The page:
My father was always “the good guy” when I visited him on weekends as a child. My mother never spoke ill of him and let me leave her to try living with him and my step-mother at age 16… My mom later told me that I had to learn what he was like for myself – that nothing she could’ve said I would have believed until I’d experienced it myself. It was true but it was a lesson I wish I never had to learn.

It is often said by many an honoured writer that we must go to these places of hurt to be able to tell our story – whether it’s a memoir, fiction, or work of sci-fi/fantasy.

In book 2 of the Chronicles of Xannia, Cadence of Consequences (to be released this summer), my main character Taya must also confront a tumultuous relationship with her parents. Her understanding of self has already begun to crumble at the beginning of the story, but when she’s forced to face the demons of her past that delicate piece of her soul that once housed her understanding of family shatters.

I can only hope that in the days, weeks, months and years to come I will have a similar sense of fortitude to face my anger and find a place of understanding, if not a place of peace. And I will continue to examine those darker parts of my own soul through my characters and in my writing.

Categories: Musings | Tags: , , , , , , , , , , , , , | 4 Comments

Dealing with Personal Faults

It is not easy for most people to admit they are wrong. I am a strange one when it comes to this concept. If I know nothing or almost nothing about what is being debated, I will hear someone out and then make a logical decision based on fact and proof. If what is being debated is something I am familiar with or know well, I will push to make my point heard and argue until I’ve convinced the other person that my point of view is the right one.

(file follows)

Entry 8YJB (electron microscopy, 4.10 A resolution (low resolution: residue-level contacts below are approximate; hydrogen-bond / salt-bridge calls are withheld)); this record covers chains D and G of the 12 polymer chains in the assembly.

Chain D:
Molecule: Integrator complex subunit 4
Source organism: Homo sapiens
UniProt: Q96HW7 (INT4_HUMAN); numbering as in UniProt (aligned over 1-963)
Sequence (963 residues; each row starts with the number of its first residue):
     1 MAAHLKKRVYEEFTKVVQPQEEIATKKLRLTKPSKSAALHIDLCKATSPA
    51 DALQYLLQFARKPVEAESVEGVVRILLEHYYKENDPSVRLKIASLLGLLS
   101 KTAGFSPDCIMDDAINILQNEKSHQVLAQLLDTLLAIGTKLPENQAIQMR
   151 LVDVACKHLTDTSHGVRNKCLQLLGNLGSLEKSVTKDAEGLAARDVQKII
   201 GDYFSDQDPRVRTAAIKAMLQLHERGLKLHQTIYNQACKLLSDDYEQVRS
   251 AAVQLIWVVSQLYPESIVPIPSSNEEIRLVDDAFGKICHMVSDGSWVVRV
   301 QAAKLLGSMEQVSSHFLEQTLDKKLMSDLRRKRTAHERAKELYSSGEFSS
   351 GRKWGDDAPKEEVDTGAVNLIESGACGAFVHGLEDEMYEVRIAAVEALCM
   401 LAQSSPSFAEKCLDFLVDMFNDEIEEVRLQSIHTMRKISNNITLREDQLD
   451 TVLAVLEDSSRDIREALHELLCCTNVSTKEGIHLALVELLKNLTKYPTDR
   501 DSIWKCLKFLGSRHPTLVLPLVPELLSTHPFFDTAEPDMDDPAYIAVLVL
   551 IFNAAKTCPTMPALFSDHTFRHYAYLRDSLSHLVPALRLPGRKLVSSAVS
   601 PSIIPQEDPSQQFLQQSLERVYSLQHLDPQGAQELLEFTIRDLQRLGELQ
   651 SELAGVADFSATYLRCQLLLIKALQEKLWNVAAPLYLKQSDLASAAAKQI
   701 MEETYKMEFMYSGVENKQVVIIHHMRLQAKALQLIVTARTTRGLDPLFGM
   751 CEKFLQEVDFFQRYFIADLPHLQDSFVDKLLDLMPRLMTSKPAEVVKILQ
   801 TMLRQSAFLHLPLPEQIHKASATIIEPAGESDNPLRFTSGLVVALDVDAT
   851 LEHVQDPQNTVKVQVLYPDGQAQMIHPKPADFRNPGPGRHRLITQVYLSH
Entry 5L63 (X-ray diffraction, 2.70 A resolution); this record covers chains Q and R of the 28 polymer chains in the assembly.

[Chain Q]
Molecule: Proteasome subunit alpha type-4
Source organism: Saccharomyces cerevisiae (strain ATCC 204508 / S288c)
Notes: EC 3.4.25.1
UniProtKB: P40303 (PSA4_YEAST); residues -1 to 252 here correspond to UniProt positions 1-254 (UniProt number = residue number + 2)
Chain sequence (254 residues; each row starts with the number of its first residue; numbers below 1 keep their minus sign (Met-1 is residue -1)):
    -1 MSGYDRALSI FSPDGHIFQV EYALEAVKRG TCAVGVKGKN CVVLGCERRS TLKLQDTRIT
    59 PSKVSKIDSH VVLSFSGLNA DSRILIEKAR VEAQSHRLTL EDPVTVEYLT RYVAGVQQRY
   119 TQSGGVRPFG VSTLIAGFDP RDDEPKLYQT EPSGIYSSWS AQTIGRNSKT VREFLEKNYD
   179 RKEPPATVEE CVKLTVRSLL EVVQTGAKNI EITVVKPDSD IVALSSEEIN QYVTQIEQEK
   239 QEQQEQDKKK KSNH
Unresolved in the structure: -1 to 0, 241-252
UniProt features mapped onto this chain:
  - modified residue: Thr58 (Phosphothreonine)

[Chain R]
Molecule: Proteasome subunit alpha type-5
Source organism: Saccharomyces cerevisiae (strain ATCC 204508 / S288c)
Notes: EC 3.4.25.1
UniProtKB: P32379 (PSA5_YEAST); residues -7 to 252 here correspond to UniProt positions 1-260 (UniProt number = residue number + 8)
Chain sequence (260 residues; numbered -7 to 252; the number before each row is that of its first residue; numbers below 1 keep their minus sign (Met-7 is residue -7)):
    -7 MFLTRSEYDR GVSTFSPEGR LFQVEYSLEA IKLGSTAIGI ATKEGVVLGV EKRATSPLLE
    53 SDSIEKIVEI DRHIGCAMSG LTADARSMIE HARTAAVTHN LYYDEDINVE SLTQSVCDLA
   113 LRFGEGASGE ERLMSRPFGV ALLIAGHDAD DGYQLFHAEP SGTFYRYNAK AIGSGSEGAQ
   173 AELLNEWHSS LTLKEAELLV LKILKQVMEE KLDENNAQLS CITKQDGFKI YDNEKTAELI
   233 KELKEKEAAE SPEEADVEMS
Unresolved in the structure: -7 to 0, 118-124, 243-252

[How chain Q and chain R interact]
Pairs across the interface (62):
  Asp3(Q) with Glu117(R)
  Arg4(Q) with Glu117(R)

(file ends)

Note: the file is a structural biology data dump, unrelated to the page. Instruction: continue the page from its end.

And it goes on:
In that way, I’m a bit of a control freak.

at faultI have imbued my main character, Taya, with this trait in an attempt to view how I must be perceived by others – those who know me and expect this and those who don’t. She comes across as being kind of bitchy. At the same time, she convinces herself of the necessity of this trait in a world that tends to see her as “less than” the woman she is. She has had to fight tooth and nail to prove to the world that she matters and yet, the world is unable to see past her youthful exterior.

This was echoed in my own life when I moved in with my father at the age of 16. I didn’t know it at the time, but nothing I could have done would have pleased him, unless it was to treat his word as gospel and give up my independence. From the age of 6 I wanted to be a teacher (and the age of 9 an author). It stood to reason that I could write in the summer months and work during the school year. Just as I was filling out college application forms my father says to me, “Don’t expect me to pay for you to go to school to become a teacher. Find another profession.” My mother had no money to be able to help me, and I had saved very little working at a cafe that year. No self-respecting college was going to help me with a loan because my father made too much money (he was still a middle-income earner but in the upper bracket).